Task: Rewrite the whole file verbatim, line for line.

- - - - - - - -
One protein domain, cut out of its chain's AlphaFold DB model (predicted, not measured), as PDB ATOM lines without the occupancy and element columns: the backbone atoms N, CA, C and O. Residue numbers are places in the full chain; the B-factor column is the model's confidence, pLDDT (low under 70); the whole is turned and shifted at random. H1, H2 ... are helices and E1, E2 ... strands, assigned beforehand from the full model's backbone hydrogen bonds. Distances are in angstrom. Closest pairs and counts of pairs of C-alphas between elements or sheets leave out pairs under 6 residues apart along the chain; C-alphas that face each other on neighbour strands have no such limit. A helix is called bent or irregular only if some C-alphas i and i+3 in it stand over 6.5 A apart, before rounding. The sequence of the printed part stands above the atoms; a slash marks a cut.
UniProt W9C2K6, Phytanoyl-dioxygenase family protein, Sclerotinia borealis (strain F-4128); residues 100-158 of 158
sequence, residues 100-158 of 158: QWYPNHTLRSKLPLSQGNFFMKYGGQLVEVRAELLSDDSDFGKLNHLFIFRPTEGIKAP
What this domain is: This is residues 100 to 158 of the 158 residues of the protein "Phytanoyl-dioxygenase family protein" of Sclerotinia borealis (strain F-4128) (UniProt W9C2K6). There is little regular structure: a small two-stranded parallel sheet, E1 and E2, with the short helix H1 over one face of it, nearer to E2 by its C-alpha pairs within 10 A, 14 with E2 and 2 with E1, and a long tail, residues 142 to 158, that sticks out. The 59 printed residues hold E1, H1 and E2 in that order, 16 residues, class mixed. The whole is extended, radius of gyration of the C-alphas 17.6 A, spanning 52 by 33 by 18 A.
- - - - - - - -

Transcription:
One protein domain, cut out of its chain's AlphaFold DB model (predicted, not measured), as PDB ATOM lines without the occupancy and element columns: the backbone atoms N, CA, C and O. Residue numbers are places in the full chain; the B-factor column is the model's confidence, pLDDT (low under 70); the whole is turned and shifted at random. H1, H2 ... are helices and E1, E2 ... strands, assigned beforehand from the full model's backbone hydrogen bonds. Distances are in angstrom. Closest pairs and counts of pairs of C-alphas between elements or sheets leave out pairs under 6 residues apart along the chain; C-alphas that face each other on neighbour strands have no such limit. A helix is called bent or irregular only if some C-alphas i and i+3 in it stand over 6.5 A apart, before rounding. The sequence of the printed part stands above the atoms; a slash marks a cut.
UniProt W9C2K6, Phytanoyl-dioxygenase family protein, Sclerotinia borealis (strain F-4128); residues 100-158 of 158
sequence, residues 100-158 of 158: QWYPNHTLRSKLPLSQGNFFMKYGGQLVEVRAELLSDDSDFGKLNHLFIFRPTEGIKAP
What this domain is: This is residues 100 to 158 of the 158 residues of the protein "Phytanoyl-dioxygenase family protein" of Sclerotinia borealis (strain F-4128) (UniProt W9C2K6). There is little regular structure: a small two-stranded parallel sheet, E1 and E2, with the short helix H1 over one face of it, nearer to E2 by its C-alpha pairs within 10 A, 14 with E2 and 2 with E1, and a long tail, residues 142 to 158, that sticks out. The 59 printed residues hold E1, H1 and E2 in that order, 16 residues, class mixed. The whole is extended, radius of gyration of the C-alphas 17.6 A, spanning 52 by 33 by 18 A.